Nationwide May Drop 100K Pet Insurance Policies

The company cites high veterinary costs as a factor in ‘underwriting actions’ and changes in ‘plan availability’ in some states.

Evelyn Pimplaskar
Evelyn PimplaskarEditor-in-Chief, Director of Content
  • 10+ years in insurance and personal finance content

  • 30+ years in media, PR, and content creation

Evelyn leads Insurify’s content team. She’s passionate about creating empowering content to help people transform their financial lives and make sound insurance-buying decisions.

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John Leach
Edited byJohn Leach
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John LeachSenior Insurance Copy Editor
  • Licensed property and casualty insurance agent

  • 8+ years editing experience

John leads Insurify’s copy desk, helping ensure the accuracy and readability of Insurify’s content. He’s a licensed agent specializing in home and car insurance topics.

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Published June 3, 2024 at 5:00 AM PDT | Reading time: 2 minutes

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One of the largest pet insurance providers in the U.S., Nationwide, may non-renew about 100,000 policies across the country starting this spring.

“Inflation in the cost of veterinary care and other factors have led to recent underwriting changes and plan availability in some states — difficult actions that are necessary to ensure a financially sustainable future for our pet insurance line of business,” the insurer said in a May 29 statement posted on its website.

A Nationwide spokesperson declined to clarify to Insurify what the underwriting changes are and which states will see the effects. But insurance industry journal P&C Specialist reported the insurer will stop covering 100,000 pets.

The growing pet insurance market

The pet insurance industry grew by nearly 22% from 2022 to 2023, according to the North American Pet Health Insurance Association (NAPHIA). At the end of 2023, total premiums topped $3.9 billion, NAPHIA reported.

The number of pets covered by insurance also increased by 17.1% during the same period, with more than 5.6 million pets insured at the end of 2023. Premiums averaged $626 annually for cats and $1,263 for dogs in 2023, NAPHIA said.

Escalating claims costs

As the number of insured pets grew, so did claims costs. Nationwide isn’t alone in grappling with higher veterinary costs.

Pet insurer Embrace reported its average claim cost across all states was $449 in the first quarter of 2024 — a 17.5% increase since 2021. But the highest claim it paid during the quarter was $37,633. In 2023, the highest single claim NAPHIA reported was $51,133.

Two California pet insurers, Metropolitan General and American Modern Home, also cited high claims and losses in requesting double-digit rate increases — which the state approved. Those increases of 56% and 23%, respectively, will affect more than 84,000 California policies.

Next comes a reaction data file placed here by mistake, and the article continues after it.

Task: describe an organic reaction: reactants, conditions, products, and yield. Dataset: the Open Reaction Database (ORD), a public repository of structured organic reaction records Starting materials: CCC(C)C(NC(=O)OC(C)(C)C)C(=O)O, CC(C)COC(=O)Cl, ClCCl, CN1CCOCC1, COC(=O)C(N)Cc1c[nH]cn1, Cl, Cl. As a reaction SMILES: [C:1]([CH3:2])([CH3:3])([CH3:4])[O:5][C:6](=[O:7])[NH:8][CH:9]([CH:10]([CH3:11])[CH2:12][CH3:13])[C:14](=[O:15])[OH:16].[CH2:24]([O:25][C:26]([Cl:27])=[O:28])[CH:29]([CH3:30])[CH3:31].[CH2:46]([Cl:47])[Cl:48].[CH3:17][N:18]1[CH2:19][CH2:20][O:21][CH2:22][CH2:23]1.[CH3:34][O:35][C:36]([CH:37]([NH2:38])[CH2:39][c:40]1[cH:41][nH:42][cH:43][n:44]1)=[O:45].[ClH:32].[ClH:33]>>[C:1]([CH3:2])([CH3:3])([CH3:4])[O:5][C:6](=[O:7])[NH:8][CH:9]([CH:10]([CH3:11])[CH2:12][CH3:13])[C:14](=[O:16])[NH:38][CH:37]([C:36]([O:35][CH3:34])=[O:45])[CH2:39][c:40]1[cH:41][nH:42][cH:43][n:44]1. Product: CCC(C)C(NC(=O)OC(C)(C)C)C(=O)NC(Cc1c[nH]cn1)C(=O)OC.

What’s next? Notifications starting soon

Nationwide said it will begin notifying affected policyholders in spring of 2024 and continue through summer of 2025. The measures Nationwide could take include possibly non-renewing some policies, changing its acceptability guidelines for insured pets, or making changes to available coverages. Typically, these types of changes only affect new or renewing policies, not those currently in effect.

“We are proud that we consistently pay for covered claims each and every day, amounting to billions of dollars over the past four decades,” Nationwide’s statement said. “We are making these tough decisions now so that we can continue to be here for even more pets in the future.”


Evelyn Pimplaskar
Evelyn PimplaskarEditor-in-Chief, Director of Content

Evelyn Pimplaskar is Insurify’s director of content. With 30-plus years in content creation – including 10 years specializing in personal finance – Evelyn’s done everything from covering volatile local elections as a beat reporter to building fintech content libraries from the ground up.

Before joining Insurify, she was editor-in-chief at Credible, where she launched and developed the lending marketplace’s media partnership’s content initiative and managed the restructuring of the editorial team to enhance content production efficiency. Formerly, as tax editor for Credit Karma, Evelyn built a library of more than 300 educational articles on federal and state taxes, achieving triple-digit year-over-year growth in e-files from organic search.

Her early career included work as a content marketer, vice president and managing officer of a boutique public relations agency, chief copy editor for 14 weekly Forbes publications, reporting for large and mid-sized daily newspapers, and freelancing for the Associated Press.

Evelyn is passionate about creating personal finance content that distills complex topics into relatable, easy-to-understand stories. She believes great content helps empower readers with the information they need to make important personal finance decisions.

John Leach
Edited byJohn LeachSenior Insurance Copy Editor
Photo of an Insurify author
John LeachSenior Insurance Copy Editor
  • Licensed property and casualty insurance agent

  • 8+ years editing experience

John leads Insurify’s copy desk, helping ensure the accuracy and readability of Insurify’s content. He’s a licensed agent specializing in home and car insurance topics.

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